Julie Gildred

on . Posted in TCSD Conversation

Typically I use this article to talk about racing Ironman triathlons with one of the TCSD members.  But today I’d like to expand all of our horizons by speaking with Julie Gildred, TCSD member who is on a continuous Ironman of sorts as she is using her love of cycling to see the world.

CZ: What was your profession before you started your travels?

JG: I practiced law in San Diego for 12 years.  When I resigned from Vivendi Universal Net USA, I was responsible for the legal affairs of some of the most revolutionary music internet sites including MP3.com, Rollingstone.com and GetMusic.com. 

CZ: What was your inspiration to quit your day job and travel by bike? 

JG: Between 1992 – 1998 my career took me to many developing countries such as India that affected me deeply.  I realized the thing I enjoyed most about practicing law at that time was the travel.  Since then, I’ve known I would do something more with my life involving adventure travel and/or fitness, but could never work up the nerve to leave what, by most standards, would be considered a very successful career.  I felt stuck in the conformities of society, resigning myself to 5:00 a.m. wake-up calls to run, spin or swim…the things I love to do most.   It wasn’t until I completed my first multi-day bike journey across northern Spain in spring of 2002 that I figured out how to live very simply and inexpensively with my bike and two panniers, albeit an unconventional lifestyle.  When I returned from that vacation to the confines of my four office walls, fluorescent lights and computer screen for 10 hour days, I knew immediately it was time to break free.  When I left the US for Vietnam in January 2003, I had no intention of cycling around the world for one year.  My rough plan at the time was to cycle Vietnam from north to south and give my bike to a local once I reached Saigon (Ho Chi Minh City).   After the first 500 km’s I was hooked and now, frankly, I don’t know how to travel WITHOUT my bike.  As a self-proclaimed adrenaline junkie, exploring the world on two wheels is my ultimate dream adventure.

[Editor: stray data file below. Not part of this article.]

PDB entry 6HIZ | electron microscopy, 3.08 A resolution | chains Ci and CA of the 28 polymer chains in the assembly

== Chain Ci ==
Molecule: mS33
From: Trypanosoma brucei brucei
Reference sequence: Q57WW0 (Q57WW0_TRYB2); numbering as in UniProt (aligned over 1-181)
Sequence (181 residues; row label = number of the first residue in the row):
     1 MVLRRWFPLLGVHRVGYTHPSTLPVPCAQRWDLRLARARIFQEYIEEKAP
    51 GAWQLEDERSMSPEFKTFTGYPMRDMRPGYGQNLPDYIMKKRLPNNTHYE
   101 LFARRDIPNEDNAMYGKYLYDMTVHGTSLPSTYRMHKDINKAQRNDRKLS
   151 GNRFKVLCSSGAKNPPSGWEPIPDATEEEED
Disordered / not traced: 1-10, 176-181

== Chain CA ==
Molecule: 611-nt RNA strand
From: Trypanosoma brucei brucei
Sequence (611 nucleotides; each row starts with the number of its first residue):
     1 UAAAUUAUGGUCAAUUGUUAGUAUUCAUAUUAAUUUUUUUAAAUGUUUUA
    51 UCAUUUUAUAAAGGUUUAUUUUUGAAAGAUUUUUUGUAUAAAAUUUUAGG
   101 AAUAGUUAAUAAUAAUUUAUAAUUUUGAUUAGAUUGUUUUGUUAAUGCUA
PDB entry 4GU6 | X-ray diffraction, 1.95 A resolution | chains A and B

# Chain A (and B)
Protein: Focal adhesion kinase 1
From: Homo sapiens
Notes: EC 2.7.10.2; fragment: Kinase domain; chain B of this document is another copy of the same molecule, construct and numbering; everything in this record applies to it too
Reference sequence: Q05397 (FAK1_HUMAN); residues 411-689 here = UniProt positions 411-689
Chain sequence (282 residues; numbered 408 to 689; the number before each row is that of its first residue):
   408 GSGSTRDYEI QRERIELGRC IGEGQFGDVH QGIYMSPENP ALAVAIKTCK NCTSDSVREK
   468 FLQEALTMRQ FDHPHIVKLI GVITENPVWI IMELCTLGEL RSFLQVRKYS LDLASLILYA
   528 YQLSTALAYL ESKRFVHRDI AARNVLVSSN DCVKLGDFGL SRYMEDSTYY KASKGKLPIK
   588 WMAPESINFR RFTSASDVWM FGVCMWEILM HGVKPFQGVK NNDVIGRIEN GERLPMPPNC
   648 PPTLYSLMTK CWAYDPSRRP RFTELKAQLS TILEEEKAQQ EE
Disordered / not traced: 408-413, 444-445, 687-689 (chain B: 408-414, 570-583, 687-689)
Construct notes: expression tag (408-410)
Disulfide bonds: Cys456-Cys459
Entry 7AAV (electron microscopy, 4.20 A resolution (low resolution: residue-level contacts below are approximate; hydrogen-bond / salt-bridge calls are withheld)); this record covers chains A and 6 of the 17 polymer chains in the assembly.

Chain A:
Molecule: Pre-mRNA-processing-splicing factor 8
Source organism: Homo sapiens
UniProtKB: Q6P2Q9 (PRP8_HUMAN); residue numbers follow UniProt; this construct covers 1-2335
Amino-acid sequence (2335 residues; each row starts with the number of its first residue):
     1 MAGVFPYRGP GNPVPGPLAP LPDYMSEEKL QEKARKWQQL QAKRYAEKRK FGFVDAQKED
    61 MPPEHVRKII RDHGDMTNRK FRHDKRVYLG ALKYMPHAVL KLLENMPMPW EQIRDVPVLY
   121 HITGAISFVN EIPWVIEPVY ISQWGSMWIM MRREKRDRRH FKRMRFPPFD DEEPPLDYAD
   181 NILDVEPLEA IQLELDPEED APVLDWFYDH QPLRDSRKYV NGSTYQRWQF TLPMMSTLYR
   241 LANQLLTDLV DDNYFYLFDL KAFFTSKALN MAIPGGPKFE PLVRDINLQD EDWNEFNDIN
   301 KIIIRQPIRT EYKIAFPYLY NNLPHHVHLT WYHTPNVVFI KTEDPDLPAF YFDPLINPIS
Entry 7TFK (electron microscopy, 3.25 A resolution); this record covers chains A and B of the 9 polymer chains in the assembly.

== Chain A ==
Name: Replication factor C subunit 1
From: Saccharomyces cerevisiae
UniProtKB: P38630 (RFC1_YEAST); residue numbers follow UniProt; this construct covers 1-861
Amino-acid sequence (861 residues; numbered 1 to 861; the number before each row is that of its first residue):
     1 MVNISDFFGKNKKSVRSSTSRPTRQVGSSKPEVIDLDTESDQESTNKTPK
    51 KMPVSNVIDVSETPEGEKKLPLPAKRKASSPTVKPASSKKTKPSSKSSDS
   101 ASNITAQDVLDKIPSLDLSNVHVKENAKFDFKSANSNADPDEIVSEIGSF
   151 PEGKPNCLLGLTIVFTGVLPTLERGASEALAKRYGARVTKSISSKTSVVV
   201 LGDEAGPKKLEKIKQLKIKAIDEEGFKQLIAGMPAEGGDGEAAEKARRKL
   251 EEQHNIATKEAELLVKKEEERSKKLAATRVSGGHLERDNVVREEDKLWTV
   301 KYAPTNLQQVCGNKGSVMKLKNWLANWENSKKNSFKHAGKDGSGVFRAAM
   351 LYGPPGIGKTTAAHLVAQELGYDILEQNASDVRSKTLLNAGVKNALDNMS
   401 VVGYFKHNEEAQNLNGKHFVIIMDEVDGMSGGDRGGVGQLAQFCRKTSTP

CZ: When you are on the road, how much support have you had? 

JG: Traveling on a bike with panniers is, by definition, unsupported.  Everything you need you carry with you.  The only exception is that I sleep in guesthouses, hostels, backpackers, monasteries and convents.  Only in Tibet did I camp and once on the island of Corsica I slept on the trampoline of a Hobie Cat on the beach.  It was just too pretty to be indoors and I refused to pay the exorbitant prices of hotels.  Generally when I pass through a major city after a month or so of cycling, I will have my bike ‘serviced’.  I found a great Western-style bike shop in Bangkok right next to Lumpini Park.  While my bike was being serviced and cleaned for about 120 baht ($3.00 USDs), I’d go for a run in the park.

All of our guided Great-Exploration’s tours are ‘supported’, meaning luggage is transported from hotel to hotel and we have a sag wagon we jokingly refer to as the ‘van of shame.’  Last year, I guided 5 trips for Great-Explorations (Morocco, Andalucia Spain, Tuscany, Umbria and the Tour de France) for a total of roughly 44 days, gaining an average of 5 pounds each trip eating incredible food, drinking way too much wine and at least two Gelatos/day!  I also spent a good portion of last summer developing new routes for some of our other European trips.

CZ: When I lived in Chicago in the 80’s I tried to bike solo all the way to the Grand Canyon.  I made it to Oregon.  Oregon, Illinois that is.  My solo journey lasted 80 miles and mentally I just could not handle it.  I was lonely and afraid.  Tell me how you handle the issues of solo riding. 

JG: It’s impossible to get lonely in South East Asia - the land of sensory overload.  I’m typically so in awe of everything around me that I forget I’m even pedaling a bike.  It’s only when I cross a yak, pig, landmine sign or group of school children that I’m jolted back to focusing on the road.  At the end of my second day of riding in Vietnam, my voice was hoarse and sore from saying ‘hello’ to groups of enthusiastic young kids wanting to practice their English.  The conversation was always the same…they would scream at the top of their lungs… ‘HALLOOOOO’  ‘Where you PHROOOMMM?’ ‘What’s your name?’ ‘Where you going?’  Not responding is not optional. 

Once in Italy I had been climbing what seemed to be 2 hours-- straight out of the gun.  Just as I started to question the sanity of my life, a cute little old Italian man dressed in his 3-piece suit gives me a grin wider than the Grand Canyon, raises his arm above his head in a fist and says: ‘Bravo, Bravo….Ciao Bella!’  That’s all I need to make my day (and I encountered things like that daily).